Following the break-up of the Cali and Medellín cartels, the trend has been a shift toward smaller, fragmented organizations with lower public profiles and greater adaptability. The bulk of the trade is now handled by roughly one dozen core groups, drawing on hundreds of contractors and freelancers. Concurrently, coca cultivation has expanded radically within Colombia itself, making it the world’s leading producer. Some of the more profitable stages, such as retail marketing in the U.S., are now managed through partnerships with Mexican traffickers. Meanwhile, Colombian exports to Europe have grown, largely through Eastern European channels.
Although the “godfather” style drug lords have of late declined in prominence, one of the most influential legacies of the drug cartels lives on: Armed groups, whether guerrilla or paramilitary, still survive primarily on income from drugs. This has led to an international market that links the drug trade much more closely to arms dealers, contributing to violence in Colombia. Some reports of the ingenuity of the drug cartels are amazing. The discovery, in fall of 2000, of a half-constructed, highly sophisticated submarine that would likely have been able to carry 200 tons of cocaine across an ocean is one such example. A report released in 2004 states that scientists paid by Colombian drug lords developed a genetically modified coca plant that grows to twice the normal size, twice as quickly as naturally occurring plants, and produces cocaine that is about four times as pure.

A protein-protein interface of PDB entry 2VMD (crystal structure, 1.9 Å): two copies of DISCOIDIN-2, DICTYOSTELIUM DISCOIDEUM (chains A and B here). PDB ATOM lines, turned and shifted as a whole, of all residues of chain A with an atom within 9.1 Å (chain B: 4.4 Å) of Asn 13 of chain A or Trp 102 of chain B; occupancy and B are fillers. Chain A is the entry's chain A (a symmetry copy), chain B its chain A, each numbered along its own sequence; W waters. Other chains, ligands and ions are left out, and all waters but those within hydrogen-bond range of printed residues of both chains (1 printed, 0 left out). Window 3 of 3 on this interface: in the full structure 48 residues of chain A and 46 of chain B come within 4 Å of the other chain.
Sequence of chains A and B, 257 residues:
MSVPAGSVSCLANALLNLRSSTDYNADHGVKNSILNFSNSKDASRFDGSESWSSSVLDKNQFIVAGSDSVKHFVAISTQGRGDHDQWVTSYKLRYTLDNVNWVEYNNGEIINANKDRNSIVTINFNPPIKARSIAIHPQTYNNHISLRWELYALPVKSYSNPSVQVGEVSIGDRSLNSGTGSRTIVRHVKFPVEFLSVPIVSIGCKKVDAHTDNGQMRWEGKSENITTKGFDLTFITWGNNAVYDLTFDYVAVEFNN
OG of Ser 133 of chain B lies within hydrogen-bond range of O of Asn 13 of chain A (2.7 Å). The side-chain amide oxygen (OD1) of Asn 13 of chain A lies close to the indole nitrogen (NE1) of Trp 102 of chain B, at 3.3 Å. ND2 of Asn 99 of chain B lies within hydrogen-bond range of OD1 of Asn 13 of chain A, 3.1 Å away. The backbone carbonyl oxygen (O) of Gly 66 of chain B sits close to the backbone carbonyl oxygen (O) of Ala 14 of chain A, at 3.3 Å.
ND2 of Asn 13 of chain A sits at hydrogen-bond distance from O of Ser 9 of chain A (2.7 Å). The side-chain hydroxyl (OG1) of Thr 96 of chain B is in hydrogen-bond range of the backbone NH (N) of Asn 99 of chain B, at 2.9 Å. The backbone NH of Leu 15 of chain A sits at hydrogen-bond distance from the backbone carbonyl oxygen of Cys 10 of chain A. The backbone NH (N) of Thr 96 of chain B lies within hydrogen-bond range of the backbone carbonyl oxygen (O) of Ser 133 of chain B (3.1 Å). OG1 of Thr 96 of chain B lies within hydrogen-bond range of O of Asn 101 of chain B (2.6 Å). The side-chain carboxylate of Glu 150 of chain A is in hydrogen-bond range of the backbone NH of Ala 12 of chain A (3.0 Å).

During recent years, the Norte del Vallé cartel in southwest Colombia has become the most powerful and dangerous drug trafficking organization in the country, probably supplying 30 to 50 percent of the cocaine which enters the U.S. The government has activated an elite unit, similar to the one that helped to disband the Cali and Medellín cartels, to find the drug lords. Partly with U.S. support, the government has captured many of the cartel’s leaders and has seized properties worth roughly 100 million dollars. A June 3, 2005 report indicated that U.S.-backed police seized 115 million dollars worth of property from the alleged frontman for Diego Montoya’s powerful Norte del Vallé cartel. The seized property included luxury estates and bank accounts belonging to frontman Javier Baena-Velez and another of the cartel’s prominent drug traffickers. According to the same report, Diego Montoya is among the top ten most wanted persons by the FBI, which has offered a five million dollar reward for his capture.
Though much progress has been made in crippling Colombia’s drug trafficking business, analysts of the drug trade, citing the imperatives of supply and demand, insist that the business will continue to evolve in response to policing efforts.